Tuesday, July 8, 2014

#transformationtuesday Building Strength - I am a Champion!

From my memoir, Coming Home:A Memoir of Healing, Hope and Possibility:

The buzzing hum from the fluorescent lights echoed the buzzing in my nervous system. I sat waiting for my first appointment at the post polio clinic at the IRCP. My complexion was as white as the paper that covered the exam table. I felt as fragile and vulnerable as that piece of paper that gets ripped off and tossed away after the exam. Every inch of my body hurt. I was exhausted. I was sick and tired of feeling sick and tired. I hadn’t really cared whether or not I woke up in the morning but I had a husband and twins that needed me. Ironically enough I was at the peak of my career as a VA social worker. I couldn’t sleep. I felt depressed. My award-winning career as a social worker at the Department of Veterans Affairs no longer fueled my soul. Somewhere deep inside of me there was a feeling that there had to be a way out of the hell I was living in.

The symptoms began in 1996. I had episodes of feeling fatigue and muscle burning. I was anxious. At times, I noticed that the limp from paralytic polio returned. In 1992, I had reconstructive leg surgery to correct the deformity of my left leg and to avoid a total knee replacement at the young age of 39 years old. Here I was 7 years later feeling as though my body was beginning to deteriorate and my life falling apart.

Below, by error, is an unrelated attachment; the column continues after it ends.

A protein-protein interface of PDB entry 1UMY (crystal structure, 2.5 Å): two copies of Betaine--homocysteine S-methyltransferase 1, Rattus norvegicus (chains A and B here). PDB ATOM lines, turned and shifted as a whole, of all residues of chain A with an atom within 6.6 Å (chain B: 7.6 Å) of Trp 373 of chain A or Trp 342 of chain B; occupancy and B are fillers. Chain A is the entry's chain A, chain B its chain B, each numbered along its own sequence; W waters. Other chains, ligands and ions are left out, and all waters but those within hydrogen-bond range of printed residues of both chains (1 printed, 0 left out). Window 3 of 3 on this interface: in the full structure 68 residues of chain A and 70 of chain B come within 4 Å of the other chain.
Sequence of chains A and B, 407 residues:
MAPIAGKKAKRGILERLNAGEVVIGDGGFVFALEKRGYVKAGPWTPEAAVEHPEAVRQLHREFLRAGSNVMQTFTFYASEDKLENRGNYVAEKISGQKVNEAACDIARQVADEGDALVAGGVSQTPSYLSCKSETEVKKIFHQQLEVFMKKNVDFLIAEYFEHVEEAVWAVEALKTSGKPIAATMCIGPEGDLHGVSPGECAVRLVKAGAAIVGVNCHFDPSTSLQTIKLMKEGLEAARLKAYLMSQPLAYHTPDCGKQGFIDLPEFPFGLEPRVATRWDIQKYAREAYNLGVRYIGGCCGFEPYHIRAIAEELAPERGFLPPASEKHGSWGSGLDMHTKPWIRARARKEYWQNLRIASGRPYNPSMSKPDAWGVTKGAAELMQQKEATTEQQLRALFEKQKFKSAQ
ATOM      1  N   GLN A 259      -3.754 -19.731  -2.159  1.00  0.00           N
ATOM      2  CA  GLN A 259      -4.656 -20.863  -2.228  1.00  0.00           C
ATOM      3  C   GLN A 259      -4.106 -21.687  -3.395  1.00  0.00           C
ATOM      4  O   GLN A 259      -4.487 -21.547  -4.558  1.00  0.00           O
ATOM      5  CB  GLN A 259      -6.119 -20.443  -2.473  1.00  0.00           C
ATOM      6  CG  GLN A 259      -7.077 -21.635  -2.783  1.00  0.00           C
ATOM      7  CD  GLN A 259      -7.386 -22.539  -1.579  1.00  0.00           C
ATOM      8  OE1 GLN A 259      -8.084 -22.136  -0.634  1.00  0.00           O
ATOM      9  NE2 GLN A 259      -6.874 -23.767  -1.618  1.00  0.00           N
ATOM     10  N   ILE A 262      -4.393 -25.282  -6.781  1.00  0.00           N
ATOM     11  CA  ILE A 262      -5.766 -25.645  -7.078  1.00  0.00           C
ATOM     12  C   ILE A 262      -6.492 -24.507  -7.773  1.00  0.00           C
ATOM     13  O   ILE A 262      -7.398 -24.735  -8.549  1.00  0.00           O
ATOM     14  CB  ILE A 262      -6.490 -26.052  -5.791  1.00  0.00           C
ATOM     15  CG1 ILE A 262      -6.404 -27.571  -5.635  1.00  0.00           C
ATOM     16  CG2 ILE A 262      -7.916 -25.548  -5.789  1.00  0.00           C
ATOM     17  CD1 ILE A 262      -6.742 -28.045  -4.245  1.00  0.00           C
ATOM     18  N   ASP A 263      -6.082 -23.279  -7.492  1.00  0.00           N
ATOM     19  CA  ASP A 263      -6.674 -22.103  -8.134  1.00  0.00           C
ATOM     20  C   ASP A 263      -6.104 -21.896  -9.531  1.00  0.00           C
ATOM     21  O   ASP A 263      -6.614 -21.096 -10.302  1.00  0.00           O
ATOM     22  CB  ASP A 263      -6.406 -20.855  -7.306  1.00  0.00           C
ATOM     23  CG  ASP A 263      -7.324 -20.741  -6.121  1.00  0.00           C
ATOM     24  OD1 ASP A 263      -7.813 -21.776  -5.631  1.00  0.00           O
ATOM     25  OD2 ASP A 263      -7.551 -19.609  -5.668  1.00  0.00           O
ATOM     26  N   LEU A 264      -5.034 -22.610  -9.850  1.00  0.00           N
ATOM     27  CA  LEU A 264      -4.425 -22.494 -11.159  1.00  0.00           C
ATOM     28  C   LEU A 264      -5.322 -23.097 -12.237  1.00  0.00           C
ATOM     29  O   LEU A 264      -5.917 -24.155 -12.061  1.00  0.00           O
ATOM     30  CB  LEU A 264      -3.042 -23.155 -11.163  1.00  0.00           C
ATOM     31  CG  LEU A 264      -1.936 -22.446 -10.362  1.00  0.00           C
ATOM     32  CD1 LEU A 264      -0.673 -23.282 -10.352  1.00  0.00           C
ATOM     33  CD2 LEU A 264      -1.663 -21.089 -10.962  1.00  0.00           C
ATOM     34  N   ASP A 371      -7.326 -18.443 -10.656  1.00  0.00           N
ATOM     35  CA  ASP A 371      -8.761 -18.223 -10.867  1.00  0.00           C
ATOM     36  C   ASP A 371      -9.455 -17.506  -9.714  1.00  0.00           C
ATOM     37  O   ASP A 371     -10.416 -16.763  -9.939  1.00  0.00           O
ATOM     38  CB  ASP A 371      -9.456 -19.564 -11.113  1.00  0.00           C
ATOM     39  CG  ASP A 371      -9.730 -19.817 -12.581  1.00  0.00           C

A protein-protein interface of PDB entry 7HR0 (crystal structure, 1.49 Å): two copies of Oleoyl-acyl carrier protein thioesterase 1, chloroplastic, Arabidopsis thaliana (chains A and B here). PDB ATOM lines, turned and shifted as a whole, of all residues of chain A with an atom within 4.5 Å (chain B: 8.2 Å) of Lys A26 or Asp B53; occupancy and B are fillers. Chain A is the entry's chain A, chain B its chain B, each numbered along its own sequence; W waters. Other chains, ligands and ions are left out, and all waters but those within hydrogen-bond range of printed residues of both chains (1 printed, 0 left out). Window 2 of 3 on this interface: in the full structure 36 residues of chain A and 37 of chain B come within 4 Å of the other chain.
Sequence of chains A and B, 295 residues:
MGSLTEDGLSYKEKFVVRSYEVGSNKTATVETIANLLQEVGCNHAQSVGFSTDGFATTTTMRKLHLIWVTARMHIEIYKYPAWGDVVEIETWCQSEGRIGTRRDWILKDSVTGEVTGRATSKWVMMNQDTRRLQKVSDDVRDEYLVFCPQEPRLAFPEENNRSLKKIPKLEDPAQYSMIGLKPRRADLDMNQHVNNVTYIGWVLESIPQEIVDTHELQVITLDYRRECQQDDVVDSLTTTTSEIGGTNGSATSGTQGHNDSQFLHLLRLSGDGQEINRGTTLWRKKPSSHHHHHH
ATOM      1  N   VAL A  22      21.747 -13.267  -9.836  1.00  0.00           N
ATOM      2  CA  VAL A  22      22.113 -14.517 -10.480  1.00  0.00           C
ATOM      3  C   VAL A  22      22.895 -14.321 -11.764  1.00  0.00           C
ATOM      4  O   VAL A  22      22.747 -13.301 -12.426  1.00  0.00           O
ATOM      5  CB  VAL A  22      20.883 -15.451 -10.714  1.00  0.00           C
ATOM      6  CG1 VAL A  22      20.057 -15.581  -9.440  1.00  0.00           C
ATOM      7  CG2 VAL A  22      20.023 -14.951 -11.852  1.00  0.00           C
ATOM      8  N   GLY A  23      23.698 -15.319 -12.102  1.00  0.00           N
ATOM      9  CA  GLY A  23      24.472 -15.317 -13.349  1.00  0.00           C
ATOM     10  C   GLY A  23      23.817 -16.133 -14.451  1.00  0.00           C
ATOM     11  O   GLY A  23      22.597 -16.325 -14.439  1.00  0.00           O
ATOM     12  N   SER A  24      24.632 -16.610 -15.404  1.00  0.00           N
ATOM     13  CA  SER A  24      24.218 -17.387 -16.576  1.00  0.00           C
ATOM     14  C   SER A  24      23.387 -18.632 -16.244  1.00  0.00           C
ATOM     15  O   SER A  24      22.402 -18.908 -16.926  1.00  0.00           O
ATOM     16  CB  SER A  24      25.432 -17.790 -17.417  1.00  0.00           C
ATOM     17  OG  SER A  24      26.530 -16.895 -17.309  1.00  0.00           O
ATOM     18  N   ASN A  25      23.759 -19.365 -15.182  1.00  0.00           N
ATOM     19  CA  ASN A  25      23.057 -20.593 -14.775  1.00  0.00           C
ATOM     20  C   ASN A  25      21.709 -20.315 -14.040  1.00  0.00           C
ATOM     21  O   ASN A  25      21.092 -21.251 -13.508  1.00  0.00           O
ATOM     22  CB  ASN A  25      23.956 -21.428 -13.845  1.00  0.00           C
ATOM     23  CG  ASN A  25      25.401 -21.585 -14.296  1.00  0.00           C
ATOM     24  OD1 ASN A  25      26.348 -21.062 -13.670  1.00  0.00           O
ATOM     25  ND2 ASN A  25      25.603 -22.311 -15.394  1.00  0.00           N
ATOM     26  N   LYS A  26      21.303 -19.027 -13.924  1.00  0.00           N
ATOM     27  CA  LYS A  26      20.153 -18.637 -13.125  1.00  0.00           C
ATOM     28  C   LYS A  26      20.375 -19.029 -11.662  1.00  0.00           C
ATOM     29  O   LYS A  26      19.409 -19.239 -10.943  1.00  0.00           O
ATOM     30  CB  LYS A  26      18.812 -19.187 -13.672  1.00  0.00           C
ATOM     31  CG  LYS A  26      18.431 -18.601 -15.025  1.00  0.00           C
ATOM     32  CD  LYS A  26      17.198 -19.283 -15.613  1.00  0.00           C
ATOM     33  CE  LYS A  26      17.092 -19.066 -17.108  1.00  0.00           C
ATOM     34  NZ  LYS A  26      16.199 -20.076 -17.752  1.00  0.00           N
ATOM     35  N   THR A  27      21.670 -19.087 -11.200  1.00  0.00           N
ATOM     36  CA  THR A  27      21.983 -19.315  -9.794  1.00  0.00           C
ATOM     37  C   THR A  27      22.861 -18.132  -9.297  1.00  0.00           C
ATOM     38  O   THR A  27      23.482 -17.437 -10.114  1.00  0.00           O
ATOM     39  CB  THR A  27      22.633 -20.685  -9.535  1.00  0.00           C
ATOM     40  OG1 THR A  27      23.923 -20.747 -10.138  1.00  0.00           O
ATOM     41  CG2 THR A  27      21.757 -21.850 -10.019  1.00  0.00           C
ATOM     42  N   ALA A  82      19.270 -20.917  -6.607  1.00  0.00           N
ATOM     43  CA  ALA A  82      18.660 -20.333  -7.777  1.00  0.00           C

How many miles I've traveled on the roads and in my life since my first visit to Spaulding in October of 2006.

For the first time in my healing odyssey I feel that I am in control of my journey. I can choose to be aware and mindful rather than reactive and fearful. I am learning to not attach to any particular outcome or what is happening in my body on any particular day. I abide with the uncertainty and impermanence of it all. For me, that is the meaning of feeling empowered; I have the strength and courage to manage whatever is while doing everything within my power to be as healthy and fit as I possibly can.

Do I experience fear? You bet I do but I am learning how to manage feeling fear rather than being fearful. I no longer fight against or try to overcome or feel a need to fight back against the ghosts of my past. I am learning how to be present and how to enjoy the present.

This morning during Aquatics Therapy at Spaulding Rehab Hospital, I focused on building strength. I thought about how far I'd come since I first walked into Spaulding over 7 years ago. I allowed the magic of the healing therapeutic water combined with the exercises to fuel my belief that I can continue to build strength. The Aquatics Therapy is a perfect complement to my running twice/week. We work to build upper and lower body strength while improving flexibility.

I learned throughout my journey that nothing can be forced. Everything must flow from the inside out. When I tried to strength train on land using traditional methods of strength training without the guidance of a trained therapist, I ended up either injured or more deconditioned than when I began. I know how fortunate I am to have access to Spaulding's Aquatics Therapy program which has made a huge difference in how I feel in my body, mind and Spirit. It's uplifting to be able to do squats and build strength in the warm water. When working on balance, if I fall, I tumble into the pool. It's a judgment free zone where all who attend the classes are there to heal and build strength. We laugh together and honor our challenges.